As the midterms loom just five weeks away, McMorrow explains that Michigan is the perfect place to take a pulse on how the country is doing. She points out that the Republican candidates for Governor, State Attorney, and Secretary of State are all election deniers. “I firmly believe that the MAGA version of the Republican – and we hear President Biden say this – has to be defeated,” she asserts. “They don’t care about democracy, they don’t care about free and fair elections. The attorney general candidate  ( DePerno) is being investigated for (allegedly) stealing voting tabulators and taking them apart in videos.”

Mallory McMorrow
McMurrow hits the re-election campaign trail with daughter Noa.

That’s why she thinks it’s so important for Democrats to talk to voters about how democracy is at stake in the midterm elections. “We still have people here trying to overturn the results of the 2020 elections and it wasn’t even close in Michigan. (Biden beat Trump by 154,188 votes.) We had 250 independent audits, we have paper ballots, we have a hard copy record of every single vote. So I think people want to move on and get back to talking about real issues where we can debate and not relitigate conspiracy theories over and over,” she confidently believes.

McMorrow says that fundamentally what the 2022 election is about in Michigan and throughout the country is “basic freedoms.” Freedom to “make your own decisions about your body, to walk around your communities and go to school without fear of violence. And of course, it’s about the economy.” But it was the MAGA fueled culture wars in Michigan that are what brought McMorrow to national attention.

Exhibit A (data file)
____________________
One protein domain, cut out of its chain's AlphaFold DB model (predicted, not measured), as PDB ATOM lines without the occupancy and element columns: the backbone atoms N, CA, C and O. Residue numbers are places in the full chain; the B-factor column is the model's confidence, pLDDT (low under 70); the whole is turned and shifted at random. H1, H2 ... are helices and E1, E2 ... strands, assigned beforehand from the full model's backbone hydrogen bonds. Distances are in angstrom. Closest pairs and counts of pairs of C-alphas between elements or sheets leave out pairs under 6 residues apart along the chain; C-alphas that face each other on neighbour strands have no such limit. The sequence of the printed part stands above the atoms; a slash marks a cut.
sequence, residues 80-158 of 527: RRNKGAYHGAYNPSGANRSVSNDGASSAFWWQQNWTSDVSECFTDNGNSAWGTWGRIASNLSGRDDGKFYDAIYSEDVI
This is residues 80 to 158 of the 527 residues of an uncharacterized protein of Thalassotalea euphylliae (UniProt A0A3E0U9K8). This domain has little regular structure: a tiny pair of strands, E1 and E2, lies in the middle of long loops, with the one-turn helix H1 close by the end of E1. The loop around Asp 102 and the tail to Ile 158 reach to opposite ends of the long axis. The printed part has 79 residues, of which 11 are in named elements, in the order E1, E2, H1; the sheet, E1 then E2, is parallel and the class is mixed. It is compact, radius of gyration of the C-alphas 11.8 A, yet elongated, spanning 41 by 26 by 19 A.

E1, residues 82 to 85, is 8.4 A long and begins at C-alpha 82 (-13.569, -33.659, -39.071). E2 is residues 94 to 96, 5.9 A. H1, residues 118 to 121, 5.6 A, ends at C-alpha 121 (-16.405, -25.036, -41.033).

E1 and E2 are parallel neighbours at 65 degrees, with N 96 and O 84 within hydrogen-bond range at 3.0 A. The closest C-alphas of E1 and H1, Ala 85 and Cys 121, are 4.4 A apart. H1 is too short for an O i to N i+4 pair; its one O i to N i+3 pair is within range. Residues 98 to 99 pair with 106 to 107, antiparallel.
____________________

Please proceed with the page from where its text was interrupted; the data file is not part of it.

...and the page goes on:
A Republican state legislator who happened to be another woman – Senator Lana Theis – sent out a fundraising email accusing McMorrow of wanting to “groom and sexualize kindergartners” with absolutely no basis for any of her allegations. Mallory decided that enough was enough and determined that silence on her part would be a mistake. She hit back forcefully.

“I was legitimately angry, viscerally angry,” she relates. “She accused me by name of being a groomer, supporting pedophilia, and wanting eight year olds to believe they were responsible for slavery,” McMorrow sighs. “We’ve gotten to a place where one of our two major political parties is pulling out language from conspiracy theories and hate groups and are using it out in the open. And that is terrifying.”

Mallory McMorrow

McMorrow’s outrage took her to the Michigan State Legislature floor where she gave an impassioned speech clapping back at Theis. “I sat on it for a while wondering why me and then I realized I am the biggest threat to your hollow, hateful scheme,” she addressed Theis in the legislature. “You dehumanized and marginalized me…you say ‘she’s a groomer, she supports pedophilia, she wants children to believe they were responsible for slavery and to feel bad about themselves because they’re white.”

McMorrow continued, telling the Legislature that, “my mom taught me at a very young age that Christianity and faith was about being part of a community, about recognizing our privilege and blessings and doing what we can to be of service to others, especially to  people who were marginalized, targeted, and who had less, often unfairly.”

Then McMorrow went straight at Theis and her Republican colleagues. “So who am I? I am a straight, white, Christian, married, suburban mom who knows that the very notion that learning about slavery or redlining or systemic racism, somehow means that children are being taught to feel bad or hate themselves because they are white, is nonsense. No child alive today is responsible for slavery…but every single one of us bears the responsibility for writing the next chapter of history.”